Advance Notice Requirements By State

Most states require the landlord to notify the tenant before visiting the leased property. This kind of regulation protects tenants' rights to privacy and defines when the landlord can visit the property. 

When it comes to how many days in advance the landlord must send the notice before accessing the property, the rules are different in every state. See the table below to find out what rules apply in your state:

State

Advance Notice

Law

Requirement

Alabama

2 days

§ 35-9A-303

Alaska

24 hours

§ 34.03.140

Arizona

2 days

§ 33-1343

Arkansas

Not required

N/A

California

2 days for rental inspection before moving out 1 day in general

Civil Code 1954

Colorado

Not required

N/A

Connecticut

Reasonable written or oral notice

§ 47a-16

Delaware

48 hours

Title 25, Chapter 55 §5509

Florida

24 hours

§ 83.53

Georgia

Not required

N/A

Hawaii

2 days

§ 521-53

Idaho

Not required

N/A

Illinois

Not required

N/A

Indiana

Reasonable written or oral notice

§ 32-31-5-6

Iowa

1 day

§ 562A.19

Kansas

Reasonable written or oral notice

§ 58-2557

Kentucky

2 days

§ 383.615

Louisiana

Not required

N/A

Maine

1 day

Chapter 710, Title 14 § 6025

Maryland

Not required

N/A

Massachusetts

Reasonable written or oral notice

Chapter 186, Section 15B

Michigan

Not required

N/A

Minnesota

Reasonable written or oral notice

§ 504B.211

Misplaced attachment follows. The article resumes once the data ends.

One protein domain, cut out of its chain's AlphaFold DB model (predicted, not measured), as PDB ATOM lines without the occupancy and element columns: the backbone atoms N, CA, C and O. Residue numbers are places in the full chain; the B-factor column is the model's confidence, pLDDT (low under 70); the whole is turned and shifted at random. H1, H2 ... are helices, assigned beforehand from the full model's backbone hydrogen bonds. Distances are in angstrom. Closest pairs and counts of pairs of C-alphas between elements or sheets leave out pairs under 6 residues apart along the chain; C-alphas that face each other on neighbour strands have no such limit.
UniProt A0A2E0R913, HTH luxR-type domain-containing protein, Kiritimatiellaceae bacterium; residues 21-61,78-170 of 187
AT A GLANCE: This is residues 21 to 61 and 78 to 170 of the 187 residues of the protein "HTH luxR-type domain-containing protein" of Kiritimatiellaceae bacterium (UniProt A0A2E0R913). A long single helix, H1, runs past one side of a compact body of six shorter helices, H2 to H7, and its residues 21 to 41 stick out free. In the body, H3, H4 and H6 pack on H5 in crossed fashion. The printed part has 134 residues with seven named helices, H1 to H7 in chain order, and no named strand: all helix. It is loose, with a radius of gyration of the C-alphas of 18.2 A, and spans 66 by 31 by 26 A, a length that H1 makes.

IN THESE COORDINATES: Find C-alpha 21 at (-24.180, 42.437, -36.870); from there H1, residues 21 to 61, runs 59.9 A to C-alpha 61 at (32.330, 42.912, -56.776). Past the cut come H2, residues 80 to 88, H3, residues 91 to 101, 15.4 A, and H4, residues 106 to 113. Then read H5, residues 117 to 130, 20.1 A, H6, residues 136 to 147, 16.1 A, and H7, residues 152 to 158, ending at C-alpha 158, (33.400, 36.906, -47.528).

Mississippi

Not required

N/A

Missouri

Not required

N/A

Montana

1 day

§ 70-24-312

Nebraska

1 day

§ 76-1423

Nevada

1 day

§ 118A.330

New Hampshire

Reasonable written or oral notice

§ 540-A:3

New Jersey

1 day

N.J.A.C 5:10-1.1

New Mexico

1 day

§ 47-8-24

New York

Not required

N/A

North Carolina

Not required

N/A

North Dakota

Reasonable written or oral notice

§ 47-16-07.03

Ohio

1 day

§ 5321.04

Oklahoma

1 day

Title 41 § 41-128

Oregon

1 day

ORS 90.322

Pennsylvania

Not required

N/A

Rhode Island

2 days

§ 34-18-26

South Carolina

1 day

§ 27-40-530

South Dakota

1 day

§ 43-32-32

Tennessee

1 day

§ 66-28-403

Texas

Not required

N/A

Utah

1 day

Title 57 Chapter 22

Vermont

2 days

9 V.S.A. § 4460

Virginia

1 day

§55.1-1229

Washington

- 2 days with written or verbal notice - 1 day for the intent to show the unit

§ 59.18.150

West Virginia

Not required

N/A

Wisconsin

"...advance notice and at reasonable times"

§ 705.05

Wyoming

Not required

N/A

Security Deposit Laws

Most of the state laws will regulate security deposits in terms of:

  • The maximal amount of money that could be taken as a security deposit

  • Providing that the landlord must keep the security deposit in a separate account

  • Cases in which a landlord can use a security deposit

  • Deadlines for returning the security deposit after the lease

On the other hand, landlords can use a security deposit for covering:

  • The costs of tenants default on rent

  • The unpaid utilities bills

  • The cost of any missing items in the property

  • The costs of repairing for the damage that is not resulting from normal wear and tear

Regulations about the maximum amount of the security deposit and the deadline for returning it to the tenant are very different from state to state. Check the table below to see what rules apply in your state:

State

Maximum deposit

Separate account for keeping the deposit

Deadline for returning the deposit

Regulations

AL

1 months’ rent

Not required

60 days

§ 35-9A-201

AK

2 months' rent, unless monthly rent is greater than $2000

An escrow account is required

- 14 days - 30 days if the tenant failed to provide proper notice

§ 34.03.070

AZ

1.5 months’ rent, unless the tenant agrees to pay more

Not required

14 days

§ 33-1321

AR

2 months' rent unless the landlord owns fewer than 6 rental units

Not required

60 days

§ 18-16-304, 18-16-305

CA

2 months rent for unfurnished property and 3 for furnished

Not required

21 days

Civil Code 1950.5